Left bank alliance activists raise alarm over Rail Baltica plans in Latvia

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The unofficial “left bank alliance”, which is made up of neighborhood associations from the Āgenskalns, Bieriņi, Torņakalns and Zasulauks suburbs of Rīga, has expressed alarm over the planning of the Rail Baltica rail route, concerned that the once-in-a-century project could create a barrier bisecting the area and upend traffic with complicated crossings, according to a Latvian Radio broadcast on January 16.

Although there is no visible construction yet, the rail route planning stage continues in Rīga. Mayor Oļegs Burovs (Honor to Serve Rīga) participated in a discussion on the project in December 2019, where he signaled that the city council is changing the way it looks at the project - from an expensive burden to a development opportunity.

“We assess it as a development project, not just a rail project. It's currently one of the main tasks for the Rīga municipality. Time flies by,” said Burovs.

However the left bank alliance isn't convinced by all the unknown factors. They even feel that the rail route planning is being deliberately delayed. Because the high-speed rails won't be level with the parallel local rails, Āgenskalns Neighborhood Association member and architect Oto Ozols is worried that the planners will offer the cheapest and most inconvenient solutions for crossing the rails.

“We've emphasized that we want this crossing underneath in the form of a tunnel. It's a project that will affect many generations. That's why saving at the expense of human comfort and mobility is really not smart,” said Ozols.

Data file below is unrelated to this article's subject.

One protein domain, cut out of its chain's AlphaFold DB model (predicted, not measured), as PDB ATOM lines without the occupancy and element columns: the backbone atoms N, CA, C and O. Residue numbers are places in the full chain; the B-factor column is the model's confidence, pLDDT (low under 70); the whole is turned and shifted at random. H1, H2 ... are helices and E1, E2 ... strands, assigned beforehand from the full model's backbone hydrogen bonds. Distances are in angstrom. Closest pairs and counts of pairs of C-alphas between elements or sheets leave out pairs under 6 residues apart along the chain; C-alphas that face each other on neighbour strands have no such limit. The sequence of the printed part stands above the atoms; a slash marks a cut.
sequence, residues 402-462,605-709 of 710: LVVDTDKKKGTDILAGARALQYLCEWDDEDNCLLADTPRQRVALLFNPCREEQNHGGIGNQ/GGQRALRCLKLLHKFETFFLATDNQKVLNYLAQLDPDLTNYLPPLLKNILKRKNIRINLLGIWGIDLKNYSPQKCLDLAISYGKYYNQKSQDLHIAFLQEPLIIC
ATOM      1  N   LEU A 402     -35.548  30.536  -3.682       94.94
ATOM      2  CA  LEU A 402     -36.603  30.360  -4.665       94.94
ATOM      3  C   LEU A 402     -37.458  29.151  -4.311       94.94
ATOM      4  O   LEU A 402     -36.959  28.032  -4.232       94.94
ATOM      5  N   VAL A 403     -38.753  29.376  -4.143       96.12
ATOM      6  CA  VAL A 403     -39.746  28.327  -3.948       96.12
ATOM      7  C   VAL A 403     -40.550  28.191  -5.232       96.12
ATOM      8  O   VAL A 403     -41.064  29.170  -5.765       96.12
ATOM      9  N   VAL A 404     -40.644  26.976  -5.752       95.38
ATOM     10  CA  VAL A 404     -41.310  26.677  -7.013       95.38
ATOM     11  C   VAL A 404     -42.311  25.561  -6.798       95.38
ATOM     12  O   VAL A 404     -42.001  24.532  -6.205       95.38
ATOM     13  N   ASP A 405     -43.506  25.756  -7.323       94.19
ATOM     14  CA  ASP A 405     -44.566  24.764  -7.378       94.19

Rīga City Council City Development Department Acting Director Ilze Purmale agrees that a straight across intersection isn't possible and that building over such a great as to clear the communications wires also isn't practical.

“Taking into account that it's Āgenskalns, a protected territory, all these sensitive things with structures and in addition the Stradins Hospital with all of its needs – building a crossing over the top is almost mission impossible," said Purmale.

RB Rail is responsible for the main route, whereas European Rail Line is responsible for the Central Station, so the speed of planning differs. Spanish engineering agencies IDOM and INECO have been planning the main route, but local planning is being carried out by Grupa 93 and it's managing director Neils Balgalis, who denies that the opinions of the residents are not being heard.

“The process is such: the planner comes, conducts research in stages, meets and talks with residents, talks to us and the city of Rīga,” said Balgalis.

Balgalis projects that a public discussion on the Rail Baltica local planning could take place in August of this year, though Purmale is skeptical. She does, however, promise to report to residents every two months and fight for the city's interests in conversations with planners. Improvement of the surrounding infrastructure currently doesn't have financing, but the municipality hopes to attract part of the money through European funds.

RB Rail Regional Director Ģirts Bramans said that the project is currently in the geotechnical works stage and that crossings will be discussed later. He also said that the primary concern over convenience is people's safety.

As previously reported, about 30 people staged a picket in the center of Rīga in 2015 against plans to construct a tunnel in the suburb of Āgenskalns as part of Rail Baltica II European-gauge railway project, reported the BNS news agency.

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